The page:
The Crest factor, also sometimes called the "peak-to-RMS-ratio", is defined as the ratio of the peak value of a waveform to its RMS value. It is a pure number, without units. The crest factor of a sine wave is Ö2, or1.414; i.e. the peak value is 1.414 times the RMS value. A typical vibration signal from a machine with a large imbalance and no other problems will have a crest factor of about 1.5, but as the bearings begin to wear, and impacting begins to happen, the crest factor will become much greater than this. The reason that the crest factor is so sensitive to the existence of sharp peaks in the waveform is that the peaks do not last very long in time, and therefore do not contain very much energy. The RMS value is proportional to the amount of energy in the vibration signal.
Examples of actual crest factors measured on a cam rider on a large low-speed machine are shown below. The cam rider contains a roller bearing. The vibration signature, which is scaled in velocity units (ips), shows a little irregularity that is no doubt due to some roughness in the bearing. There is essentially no low-frequency motion here because the accelerometer is oriented in the radial direction of the bearing shaft, which is at 90 degrees from the motion of the cam rider.
Note the RMS value is 0.017 ips, and the crest factor is 8.9. In other words, the peak value is 8.9 times the RMS value.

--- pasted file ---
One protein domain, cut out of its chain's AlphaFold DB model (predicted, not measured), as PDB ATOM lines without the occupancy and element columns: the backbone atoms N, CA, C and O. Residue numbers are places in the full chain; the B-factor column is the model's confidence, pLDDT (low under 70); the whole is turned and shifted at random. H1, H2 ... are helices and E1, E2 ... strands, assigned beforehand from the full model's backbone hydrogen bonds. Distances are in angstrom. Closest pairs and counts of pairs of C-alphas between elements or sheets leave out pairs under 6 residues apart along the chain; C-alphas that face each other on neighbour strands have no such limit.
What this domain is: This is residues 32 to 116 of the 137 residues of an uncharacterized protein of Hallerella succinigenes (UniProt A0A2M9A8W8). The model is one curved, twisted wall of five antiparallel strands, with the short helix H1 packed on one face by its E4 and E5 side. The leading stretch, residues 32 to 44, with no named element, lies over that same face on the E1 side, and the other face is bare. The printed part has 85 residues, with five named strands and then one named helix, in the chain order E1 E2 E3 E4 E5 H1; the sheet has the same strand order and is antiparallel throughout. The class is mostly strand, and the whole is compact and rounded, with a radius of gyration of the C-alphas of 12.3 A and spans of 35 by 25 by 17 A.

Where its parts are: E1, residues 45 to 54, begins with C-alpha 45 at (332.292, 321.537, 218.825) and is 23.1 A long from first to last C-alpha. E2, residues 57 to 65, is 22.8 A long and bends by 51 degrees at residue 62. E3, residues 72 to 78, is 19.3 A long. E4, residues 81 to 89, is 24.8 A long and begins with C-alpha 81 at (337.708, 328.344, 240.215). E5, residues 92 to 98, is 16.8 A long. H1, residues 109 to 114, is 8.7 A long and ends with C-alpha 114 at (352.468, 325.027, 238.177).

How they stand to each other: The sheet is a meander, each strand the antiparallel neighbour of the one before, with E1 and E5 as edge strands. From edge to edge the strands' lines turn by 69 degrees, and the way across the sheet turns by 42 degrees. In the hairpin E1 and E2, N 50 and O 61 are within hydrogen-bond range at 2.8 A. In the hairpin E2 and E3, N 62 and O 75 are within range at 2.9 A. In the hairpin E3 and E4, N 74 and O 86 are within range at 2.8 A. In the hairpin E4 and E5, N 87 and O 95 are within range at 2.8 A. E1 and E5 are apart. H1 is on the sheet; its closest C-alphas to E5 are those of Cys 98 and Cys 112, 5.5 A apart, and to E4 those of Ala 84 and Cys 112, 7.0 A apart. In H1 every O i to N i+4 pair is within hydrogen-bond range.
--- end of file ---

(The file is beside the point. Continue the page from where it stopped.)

Radial Velocity Waveform Without Fault
The next figure, below, shows the same measurement point, at a later time. Here, the waveform shows that the bearing has an obvious fault in one of the races. The RMS level remains low at 0.086 ips, but the crest factor has risen to 19. This shows that a simple vibration meter that is only sensitive to RMS level is not able to detect a defective bearing, at least in this case.
The next figure, below, was measured at the same point on the machine as the previous waveforms, but in the direction of motion of the cam rider rather than perpendicular to it. The measurement was made before the bearing developed the fault. Here, we see the low-frequency content due to the movement of the cam. The small noise bursts are caused by the minor bearing damage as was shown in the first figure, above.
Note the RMS value is 0.45 ips and the crest factor is 1.7.
Tangential Waveform Without Fault
The figure below is from the same measurement point and direction as the one above, except it was recorded after the bearing fault developed, as in the second figure, above.
Tangential Velocity Waveform With Fault
Note that the bearing fault is clearly visible in the sharp spikes similar to the ones in the Radial with fault figure above. Note also that the RMS value is 0.45 ips, the same as in the previous figure, indicating that the bearing fault did not add significantly more energy to the vibration signature. The interesting fact here is that the crest factor of 1.8 is only slightly higher than before, even though the sharp vibration spikes are present. In this case, the large low-frequency signal masks the spikes and they do not show up as an elevated crest factor. This is a good illustration that the crest factor alone can sometimes be misinterpreted unless the vibration waveform is actually observed. This condition does no occur very often in practice, however.
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